Another way law enforcement can interact with someone simply because of their immigration status is if they are listed on what is called the Chicago Gang Database. The database has over 175,000 names in it; it is full of errors and is completely unregulated. There is no process through which someone can find out if they are on this list, and no process to be removed from it. A recent Office of the Inspector General report confirmed what community members have been saying for a long time — the database targets black and brown Chicagoans, is full of misinformation, and is totally unregulated. And to add insult to injury, in response to the Office of Inspector General report, the Chicago Police Department announced they want to create a new gang database to continue to track and target marginalized communities in Chicago.
The information collected through the gang database, full of inaccuracies, can have a huge impact on people’s lives. Take for example Wilmer, an undocumented immigrant who has worked closely with one of JCUA’s community partners. In 2015, police officers added Wilmer to the gang database. Police officers approached Wilmer outside of his neighbor’s house while he was having a conversation with someone that CPD recognized as a gang member. This association was evidence enough to be considered a gang member in the database. Of course, Wilmer had no idea he was added to the gang database after this interaction. Fast forward to March of 2017: ICE officials conducted a warrantless home raid and engaged in excessive use of force on the grounds that Wilmer was a gang member. Because of the carve out in the Welcoming City Ordinance, Wilmer’s inclusion in the gang database alone can be a reason Chicago police can report an immigrant to federal immigration officials. The Chicago Police Department later admitted in a letter to U.S. Citizenship and Immigration Services that Wilmer was erroneously placed in the gang database. Wilmer even appeared in the database in two different places, as being associated with two different competing gangs. This of course doesn’t make sense. And unfortunately, as the Inspector General report confirms, Wilmer’s experience is not a one-off story.
For me, I come to these issues with my Jewish values, identity, and experience. My Judaism grounds me in what I feel — that I want to live in a city that protects and supports its residents regardless of their immigration status. Jewish texts can tell us the same thing, that we have an obligation from our tradition to treat immigrants in our community “like citizens.” We have an obligation not to forget about immigrants and an obligation to welcome them. And I think about Jewish history — the different moments when Jews have been listed and tracked for exclusion. I want to be a part of a Jewish community that acts on our values and fights to ensure that our city is one that we can be proud of.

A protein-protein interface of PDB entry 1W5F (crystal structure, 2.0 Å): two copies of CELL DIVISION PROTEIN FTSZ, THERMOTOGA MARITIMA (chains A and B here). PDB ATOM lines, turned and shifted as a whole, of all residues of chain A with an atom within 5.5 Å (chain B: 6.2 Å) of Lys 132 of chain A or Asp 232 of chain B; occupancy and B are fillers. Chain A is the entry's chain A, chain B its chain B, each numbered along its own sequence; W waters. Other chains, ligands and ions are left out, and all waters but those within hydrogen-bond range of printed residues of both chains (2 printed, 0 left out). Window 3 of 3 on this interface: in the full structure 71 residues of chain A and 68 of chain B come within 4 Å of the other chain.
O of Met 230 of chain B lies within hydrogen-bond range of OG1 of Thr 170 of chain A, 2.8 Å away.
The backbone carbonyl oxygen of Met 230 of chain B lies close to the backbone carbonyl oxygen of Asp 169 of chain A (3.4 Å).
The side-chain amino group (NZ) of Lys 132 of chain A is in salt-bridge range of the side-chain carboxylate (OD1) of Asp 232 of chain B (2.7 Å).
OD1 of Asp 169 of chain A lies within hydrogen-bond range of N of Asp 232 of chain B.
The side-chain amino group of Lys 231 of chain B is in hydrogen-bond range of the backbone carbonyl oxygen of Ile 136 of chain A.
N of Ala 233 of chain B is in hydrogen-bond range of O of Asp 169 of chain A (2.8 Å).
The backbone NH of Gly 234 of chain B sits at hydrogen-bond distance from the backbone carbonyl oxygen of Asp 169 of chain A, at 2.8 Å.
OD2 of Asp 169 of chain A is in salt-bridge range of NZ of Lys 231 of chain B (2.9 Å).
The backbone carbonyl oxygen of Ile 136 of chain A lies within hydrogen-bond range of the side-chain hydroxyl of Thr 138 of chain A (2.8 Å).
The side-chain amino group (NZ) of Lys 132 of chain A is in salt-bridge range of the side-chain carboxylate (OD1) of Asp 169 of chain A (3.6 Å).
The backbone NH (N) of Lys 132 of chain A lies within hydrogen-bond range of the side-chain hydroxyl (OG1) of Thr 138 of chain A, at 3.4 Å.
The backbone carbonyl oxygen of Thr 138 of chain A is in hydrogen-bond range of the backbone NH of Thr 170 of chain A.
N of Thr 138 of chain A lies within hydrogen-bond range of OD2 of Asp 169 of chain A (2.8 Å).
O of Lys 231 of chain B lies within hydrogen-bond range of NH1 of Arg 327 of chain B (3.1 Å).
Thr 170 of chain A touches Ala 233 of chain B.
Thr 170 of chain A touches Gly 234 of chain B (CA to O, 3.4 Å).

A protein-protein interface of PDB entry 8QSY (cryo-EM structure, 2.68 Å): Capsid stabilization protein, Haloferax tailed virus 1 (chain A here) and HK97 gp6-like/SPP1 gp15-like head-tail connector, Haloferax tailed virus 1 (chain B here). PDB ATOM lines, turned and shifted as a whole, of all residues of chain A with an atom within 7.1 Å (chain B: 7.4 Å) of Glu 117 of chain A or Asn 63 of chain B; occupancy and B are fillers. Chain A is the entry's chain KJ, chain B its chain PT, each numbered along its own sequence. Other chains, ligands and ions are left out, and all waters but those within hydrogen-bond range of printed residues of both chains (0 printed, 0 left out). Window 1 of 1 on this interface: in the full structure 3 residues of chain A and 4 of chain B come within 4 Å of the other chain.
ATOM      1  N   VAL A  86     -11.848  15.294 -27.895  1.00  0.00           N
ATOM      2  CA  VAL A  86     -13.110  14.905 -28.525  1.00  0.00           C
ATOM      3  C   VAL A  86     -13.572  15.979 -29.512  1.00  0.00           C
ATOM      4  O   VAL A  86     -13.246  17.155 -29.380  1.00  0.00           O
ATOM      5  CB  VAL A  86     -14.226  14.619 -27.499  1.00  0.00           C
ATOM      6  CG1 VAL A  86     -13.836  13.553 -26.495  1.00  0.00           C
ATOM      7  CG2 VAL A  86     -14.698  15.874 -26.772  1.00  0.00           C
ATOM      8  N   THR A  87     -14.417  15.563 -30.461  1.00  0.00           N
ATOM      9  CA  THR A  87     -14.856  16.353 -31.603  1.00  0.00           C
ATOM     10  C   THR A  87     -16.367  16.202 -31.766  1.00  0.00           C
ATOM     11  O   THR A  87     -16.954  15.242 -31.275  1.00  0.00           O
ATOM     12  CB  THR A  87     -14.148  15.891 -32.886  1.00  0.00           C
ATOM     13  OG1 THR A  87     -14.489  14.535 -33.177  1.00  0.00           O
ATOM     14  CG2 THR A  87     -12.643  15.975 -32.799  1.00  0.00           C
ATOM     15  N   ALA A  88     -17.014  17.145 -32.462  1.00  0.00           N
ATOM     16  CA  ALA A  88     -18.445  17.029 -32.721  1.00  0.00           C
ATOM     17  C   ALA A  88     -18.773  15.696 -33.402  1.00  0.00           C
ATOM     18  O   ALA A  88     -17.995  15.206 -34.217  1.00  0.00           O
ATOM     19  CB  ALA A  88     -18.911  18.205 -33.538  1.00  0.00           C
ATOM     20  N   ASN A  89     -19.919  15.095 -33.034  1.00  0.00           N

JCUA, as part of two different coalitions, are working to pass two ordinances, pieces of legislation, in City Council. We are working to amend the Welcoming City Ordinance and to halt the creation of a new gang database as proposed by CPD until harm has been addressed. Lori Lightfoot, our new mayor, has committed to passing the Welcoming City Ordinance in her first 100 days in office which gives us hope that after years of organizing, Chicago will have a stronger Welcoming City Ordinance. But we still have to fight to ensure that all the protection Chicagoans deserve are included in this new ordinance and that 26 city council people, alderman, support it after its introduction to City Council.
For important legislation to move forward our alderman need to hear from us that amending the Welcoming City Ordinance is a priority! Call your alderman and ask them to support the Chicago Immigration Working Group’s amendments to the Welcoming City Ordinance. This is one crucial step towards Chicago living up to its values as a place that is welcoming to and protective of immigrant communities.
A special thanks to Rabbi Scott Gellman and Emma Harmon for helping make the collaboration between Makom and JCUA possible.